Thus wrote one of the first critics of Lithuanian culture, Julijonas Linde-Dobilas, in 1922, calling the lack of criticism one of the greatest obstacles in modern Lithuanian culture. Many decades later, the situation is repeating itself. Linde-Dobilas wrote the words above after Lithuania had liberated itself from the hundred-and-fifty-year oppression of the tsarist Russian empire. Then, the foundations of an independent state were being built; now we are discussing the problem of conformism after the fifty-year Soviet occupation. Our contemporary thinking habits have been formed by the mental heritage not only of the Soviet period, but also the long centuries of serfdom, which instilled in the consciousness of many Lithuanians a tendency to reconcile and adapt themselves to any situation, particularly those related with power imposed by an alien country and its goals to rule and control. The forms of adaptation prevalent in the Soviet period are discussed unwillingly and unsystematically both in public and in academia. However, awareness-raising in society will accelerate only if we conscientiously analyze the legacy of occupation-colonization, which is still very much alive in post-communist society, though carefully and ingeniously camouflaged.
Conformism has penetrated almost all spheres of life. The fear of authority produces ingratiation. In public offices, hierarchical relations thrive, and instead of initiative, unconditional subservience is encouraged. Silent resignation rules even in higher education, which should be the most active centre for critical thought. The instinct to adapt, which developed in the Soviet period (and in the opinion of many academicians and cultural figures, helped the Lithuanian nation to survive), has blossomed in all its “beauty” in the era of high post-communism. This ugly, long-instilled instinct is one of the greatest culprits of social mimicry and atrophy. In manipulating it, the authorities (whatever their orientation may be) strengthen their control over the citizens and increase their dependence on the state. It is not until we succeed in conquering this instinct that the obedient amorphous mass will become a civil society.
A good ten years ago, before the period of high post-communism, an “open society” following the ideas of philosopher Karl Popper and his former student, the financier, and philanthropist George Soros, was considered a panacea for all social ills. It is difficult to say to what extent we have moved towards an open society during this period, but the activity of the Soros fund brought considerable benefits to Lithuania (and to eastern Europe as a whole) during the period of economic hardship. Among other things, it has left distinct traces in the sphere of intellectual life: some excellent books in the humanities and social sciences (mainly by liberal authors) were translated, and Lithuanian academics mastered the contemporary vernacular that allowed them to feel themselves on a par with their colleagues from the West.
Recently, however, the concept of open society has been pushed out of mass circulation by the more fashionable category of civil society, which has become established in the vocabulary of politicians and social analysts. Its content is still rather vague and undefined – though perhaps it is these features that make it so attractive. After each election, commentators on Lithuania’s social life (journalists as well as philosophers, political scientists, sociologists and economists) diagnose whether the foundations of civil society have become firmer or, on the contrary, have been shattered. For example, when the populist Rolandas Paksas, who had rallied a party of vague ideology, was voted president, the majority of intellectuals concluded that the rudiments of civil society were not to be found in Lithuania. When he was removed from office after an interpellation half a year later and replaced by his former rival, Valdas Adamkus, it was remarked, to all-round delight, that there still were some signs of a civil society. Was such a miracle of social and civil maturity possible? In any case, the concept of civil society only became more vague and mysterious than before.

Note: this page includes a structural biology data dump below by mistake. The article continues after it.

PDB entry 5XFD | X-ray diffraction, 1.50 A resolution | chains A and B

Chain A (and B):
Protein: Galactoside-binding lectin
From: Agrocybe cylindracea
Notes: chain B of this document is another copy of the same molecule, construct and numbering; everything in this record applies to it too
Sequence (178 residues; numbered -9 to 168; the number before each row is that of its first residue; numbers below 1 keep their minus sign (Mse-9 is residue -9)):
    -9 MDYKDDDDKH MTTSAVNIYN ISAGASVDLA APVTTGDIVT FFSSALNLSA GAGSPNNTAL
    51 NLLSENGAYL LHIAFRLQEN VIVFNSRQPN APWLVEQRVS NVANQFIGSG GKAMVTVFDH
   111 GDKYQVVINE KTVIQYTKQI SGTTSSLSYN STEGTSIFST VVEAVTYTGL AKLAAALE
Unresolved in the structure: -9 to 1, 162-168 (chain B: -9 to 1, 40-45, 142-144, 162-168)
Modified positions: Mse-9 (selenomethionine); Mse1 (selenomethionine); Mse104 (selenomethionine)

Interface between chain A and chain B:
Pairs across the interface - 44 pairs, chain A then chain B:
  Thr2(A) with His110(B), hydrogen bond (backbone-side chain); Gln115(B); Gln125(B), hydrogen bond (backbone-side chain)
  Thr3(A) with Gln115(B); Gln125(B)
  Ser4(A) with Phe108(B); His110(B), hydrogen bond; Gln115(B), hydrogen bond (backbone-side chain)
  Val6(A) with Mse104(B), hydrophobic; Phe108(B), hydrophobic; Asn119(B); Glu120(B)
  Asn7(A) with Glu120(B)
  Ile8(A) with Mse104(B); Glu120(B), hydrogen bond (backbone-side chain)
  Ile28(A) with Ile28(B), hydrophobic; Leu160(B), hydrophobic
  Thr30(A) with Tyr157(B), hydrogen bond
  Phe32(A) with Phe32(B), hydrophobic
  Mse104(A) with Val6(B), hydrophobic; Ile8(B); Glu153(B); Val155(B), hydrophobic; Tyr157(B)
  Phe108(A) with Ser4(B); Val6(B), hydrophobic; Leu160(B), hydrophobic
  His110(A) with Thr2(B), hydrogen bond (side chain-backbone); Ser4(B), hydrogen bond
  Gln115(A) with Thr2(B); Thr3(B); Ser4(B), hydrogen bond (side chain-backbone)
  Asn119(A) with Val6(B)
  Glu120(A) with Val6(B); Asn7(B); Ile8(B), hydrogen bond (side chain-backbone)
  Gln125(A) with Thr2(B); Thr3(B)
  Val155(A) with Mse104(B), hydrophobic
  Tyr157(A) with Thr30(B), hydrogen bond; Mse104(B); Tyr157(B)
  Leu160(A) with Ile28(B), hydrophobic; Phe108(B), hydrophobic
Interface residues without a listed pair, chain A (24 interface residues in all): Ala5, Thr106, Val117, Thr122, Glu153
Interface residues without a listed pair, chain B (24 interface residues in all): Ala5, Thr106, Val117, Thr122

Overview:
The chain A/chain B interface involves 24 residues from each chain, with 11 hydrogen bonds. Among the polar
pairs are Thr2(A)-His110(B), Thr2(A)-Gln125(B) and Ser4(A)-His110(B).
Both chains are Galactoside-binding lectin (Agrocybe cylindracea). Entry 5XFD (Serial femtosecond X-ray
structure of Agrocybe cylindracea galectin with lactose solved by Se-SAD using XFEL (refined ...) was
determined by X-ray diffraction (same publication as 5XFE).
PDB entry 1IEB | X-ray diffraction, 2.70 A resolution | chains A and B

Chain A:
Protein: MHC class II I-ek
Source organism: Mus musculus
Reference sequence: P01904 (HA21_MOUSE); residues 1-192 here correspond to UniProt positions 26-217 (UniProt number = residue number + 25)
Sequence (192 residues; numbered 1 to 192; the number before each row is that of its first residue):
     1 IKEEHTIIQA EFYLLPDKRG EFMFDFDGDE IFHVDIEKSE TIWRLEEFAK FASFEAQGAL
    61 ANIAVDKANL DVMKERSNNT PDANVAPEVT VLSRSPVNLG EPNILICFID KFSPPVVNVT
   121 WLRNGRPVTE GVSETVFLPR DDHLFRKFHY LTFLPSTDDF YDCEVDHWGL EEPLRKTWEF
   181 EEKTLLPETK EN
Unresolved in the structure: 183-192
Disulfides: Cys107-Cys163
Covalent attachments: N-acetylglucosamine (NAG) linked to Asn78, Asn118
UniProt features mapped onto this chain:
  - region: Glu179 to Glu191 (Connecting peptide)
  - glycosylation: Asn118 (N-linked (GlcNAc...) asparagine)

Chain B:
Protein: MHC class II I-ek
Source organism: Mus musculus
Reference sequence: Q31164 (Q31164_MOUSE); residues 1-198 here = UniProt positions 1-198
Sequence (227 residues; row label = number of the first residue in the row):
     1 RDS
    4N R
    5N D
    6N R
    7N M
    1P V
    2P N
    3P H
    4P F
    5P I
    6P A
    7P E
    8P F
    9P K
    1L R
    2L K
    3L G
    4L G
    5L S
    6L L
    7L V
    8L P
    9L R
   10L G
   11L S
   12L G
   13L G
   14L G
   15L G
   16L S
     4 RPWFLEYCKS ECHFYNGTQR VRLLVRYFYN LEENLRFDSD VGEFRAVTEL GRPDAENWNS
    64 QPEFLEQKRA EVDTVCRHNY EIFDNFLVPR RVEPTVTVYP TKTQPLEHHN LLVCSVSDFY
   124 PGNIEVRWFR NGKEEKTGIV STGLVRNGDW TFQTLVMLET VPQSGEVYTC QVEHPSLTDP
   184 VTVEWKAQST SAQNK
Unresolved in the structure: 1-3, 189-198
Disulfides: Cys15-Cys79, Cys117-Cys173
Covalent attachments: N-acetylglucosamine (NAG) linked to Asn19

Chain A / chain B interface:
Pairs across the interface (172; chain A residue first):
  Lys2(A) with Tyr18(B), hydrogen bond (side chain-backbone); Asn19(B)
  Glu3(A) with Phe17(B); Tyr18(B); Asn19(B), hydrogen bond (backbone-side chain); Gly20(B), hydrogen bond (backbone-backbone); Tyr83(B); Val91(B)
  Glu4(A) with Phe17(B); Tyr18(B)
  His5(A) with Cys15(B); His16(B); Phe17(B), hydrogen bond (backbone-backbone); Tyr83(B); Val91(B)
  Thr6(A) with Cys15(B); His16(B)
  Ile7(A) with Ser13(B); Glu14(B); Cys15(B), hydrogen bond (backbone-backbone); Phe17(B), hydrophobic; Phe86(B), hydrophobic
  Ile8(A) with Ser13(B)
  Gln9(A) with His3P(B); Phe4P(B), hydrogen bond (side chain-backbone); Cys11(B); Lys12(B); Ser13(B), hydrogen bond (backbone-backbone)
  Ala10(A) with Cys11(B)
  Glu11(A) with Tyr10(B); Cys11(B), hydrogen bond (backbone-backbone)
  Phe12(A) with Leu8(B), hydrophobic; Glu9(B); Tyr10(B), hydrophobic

Recently, the determination to build a strong civil society has increased significantly. Structures aimed at building civil society on a national scale have also emerged; but despite their suggestive and even sincere rhetoric, neither their scale nor their results have been satisfactory. One of the impediments is the intelligentsia’s naïve conviction that one can build civil society “from above”, with well-educated intellectuals enlightening and instructing the lowbrow masses. However, the fate of the rationalist intentions of the age of Enlightenment already proved the pure utopianism of such thinking. It only remains to be lamented that in the era of high post-communism, people still rely upon and believe in the power of preaching. The coordinators of civil unity send lecturers from the capital to smaller cities and towns to teach the basics of civil society building. Though some spontaneous manifestations of civil consciousness do occur, it is impossible to build the sought-after society by means of the vertical sunbeams of enlightenment. Until the vertical methods of social activity are replaced by horizontal ones, until more community radio stations, newspapers, citizens’ clubs, associations and similar network structures appear on the initiative of local inhabitants in the most remote corners of the country, the efforts of the orators of civil society will be in vain. If we do not study, critically analyze and creatively apply the experience of civil initiatives of other countries, the civil movement in the Lithuania of high post-communism will turn into just another unsuccessful Enlightenment project, of which there have been plenty in eastern Europe.